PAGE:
The European Commission on Thursday proposed a single Europe-wide copyright and licensing system for on-line music, to boost the European Union’s music business.
EU Internal Market Commissioner Charlie McCreevy said European on-line services had to be improved to make copyrights cheaper for artists to obtain.
“We have to improve the licensing of music copyright on the Internet,” McCreevy said, adding such a system would ensure “Europe’s creative community will get the lion’s share in revenues achieved on-line.”
Currently artists have to secure copyrights in each of the EU’s 25 member nations, with each country requiring separate copyrights for the right to transmit songs over the Internet, a complex and expensive process the EU head office said.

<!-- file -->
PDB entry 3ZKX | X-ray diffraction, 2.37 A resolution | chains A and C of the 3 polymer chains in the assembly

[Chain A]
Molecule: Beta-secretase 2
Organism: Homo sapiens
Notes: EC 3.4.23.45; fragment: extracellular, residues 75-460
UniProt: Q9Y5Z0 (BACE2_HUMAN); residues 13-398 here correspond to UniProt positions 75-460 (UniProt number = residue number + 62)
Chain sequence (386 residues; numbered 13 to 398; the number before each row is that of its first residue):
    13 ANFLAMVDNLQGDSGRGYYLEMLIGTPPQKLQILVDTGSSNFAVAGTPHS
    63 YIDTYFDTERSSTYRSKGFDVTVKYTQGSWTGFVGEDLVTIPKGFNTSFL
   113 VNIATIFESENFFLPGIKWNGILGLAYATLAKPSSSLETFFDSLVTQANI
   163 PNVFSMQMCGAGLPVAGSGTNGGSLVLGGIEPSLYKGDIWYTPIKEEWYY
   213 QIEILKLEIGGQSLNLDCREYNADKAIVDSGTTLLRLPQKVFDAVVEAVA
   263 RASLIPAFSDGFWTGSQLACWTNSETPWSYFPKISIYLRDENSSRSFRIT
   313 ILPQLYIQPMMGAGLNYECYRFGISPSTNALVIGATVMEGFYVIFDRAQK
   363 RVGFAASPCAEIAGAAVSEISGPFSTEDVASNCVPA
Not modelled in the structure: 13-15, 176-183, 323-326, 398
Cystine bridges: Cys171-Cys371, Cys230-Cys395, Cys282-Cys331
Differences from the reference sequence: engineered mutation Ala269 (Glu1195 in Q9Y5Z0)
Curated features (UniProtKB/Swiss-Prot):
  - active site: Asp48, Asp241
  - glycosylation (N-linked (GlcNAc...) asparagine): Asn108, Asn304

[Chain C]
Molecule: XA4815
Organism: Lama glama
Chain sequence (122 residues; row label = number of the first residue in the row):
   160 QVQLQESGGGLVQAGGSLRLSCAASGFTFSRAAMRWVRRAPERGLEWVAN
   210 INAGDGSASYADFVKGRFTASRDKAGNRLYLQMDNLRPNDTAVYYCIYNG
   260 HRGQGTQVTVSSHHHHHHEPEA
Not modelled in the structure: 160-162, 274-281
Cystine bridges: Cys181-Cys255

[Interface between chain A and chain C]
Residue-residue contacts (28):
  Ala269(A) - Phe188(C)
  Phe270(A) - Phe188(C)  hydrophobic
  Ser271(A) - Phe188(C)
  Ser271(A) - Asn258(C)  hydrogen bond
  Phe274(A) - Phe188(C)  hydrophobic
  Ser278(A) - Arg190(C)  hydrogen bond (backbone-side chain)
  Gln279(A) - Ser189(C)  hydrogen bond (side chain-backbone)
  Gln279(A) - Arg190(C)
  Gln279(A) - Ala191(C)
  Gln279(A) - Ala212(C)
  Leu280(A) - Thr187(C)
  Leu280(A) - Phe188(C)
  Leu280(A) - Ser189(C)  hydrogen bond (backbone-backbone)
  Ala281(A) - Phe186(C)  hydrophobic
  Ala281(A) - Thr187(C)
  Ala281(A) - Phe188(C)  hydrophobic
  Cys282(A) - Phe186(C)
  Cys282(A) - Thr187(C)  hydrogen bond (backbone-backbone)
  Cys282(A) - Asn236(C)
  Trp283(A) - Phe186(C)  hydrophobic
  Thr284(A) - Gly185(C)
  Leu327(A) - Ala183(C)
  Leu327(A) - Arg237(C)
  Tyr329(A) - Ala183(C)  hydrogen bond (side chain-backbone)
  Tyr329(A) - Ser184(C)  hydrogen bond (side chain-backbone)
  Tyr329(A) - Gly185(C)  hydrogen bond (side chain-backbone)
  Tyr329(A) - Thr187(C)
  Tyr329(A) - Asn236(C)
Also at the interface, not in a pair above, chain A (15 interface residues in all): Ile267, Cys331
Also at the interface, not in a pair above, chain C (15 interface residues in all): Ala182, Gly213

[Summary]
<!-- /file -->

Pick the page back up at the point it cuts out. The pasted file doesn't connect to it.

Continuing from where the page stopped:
As a result of these costs, on-line music sales in Europe have lagged behind those in the United States. Last year, the U.S. had an estimated $248-million (U.S.) in on-line music sales compared with Europe’s $32.5-million.
Musicians make money from their music after registering copyrights with collective rights managers. Those managers then license songs to on-line services, radio stations, dance clubs and other outlets. All these registrations are complex and costs artists a lot of money.
The EU head office said a single system governing music rights would save money.
“The most effective model for achieving this is to enable right-holders to authorize a collecting society of their choice to manage their works across the entire EU,” said the Commission in a statement, adding such a system would “considerably enhance” earnings for artists.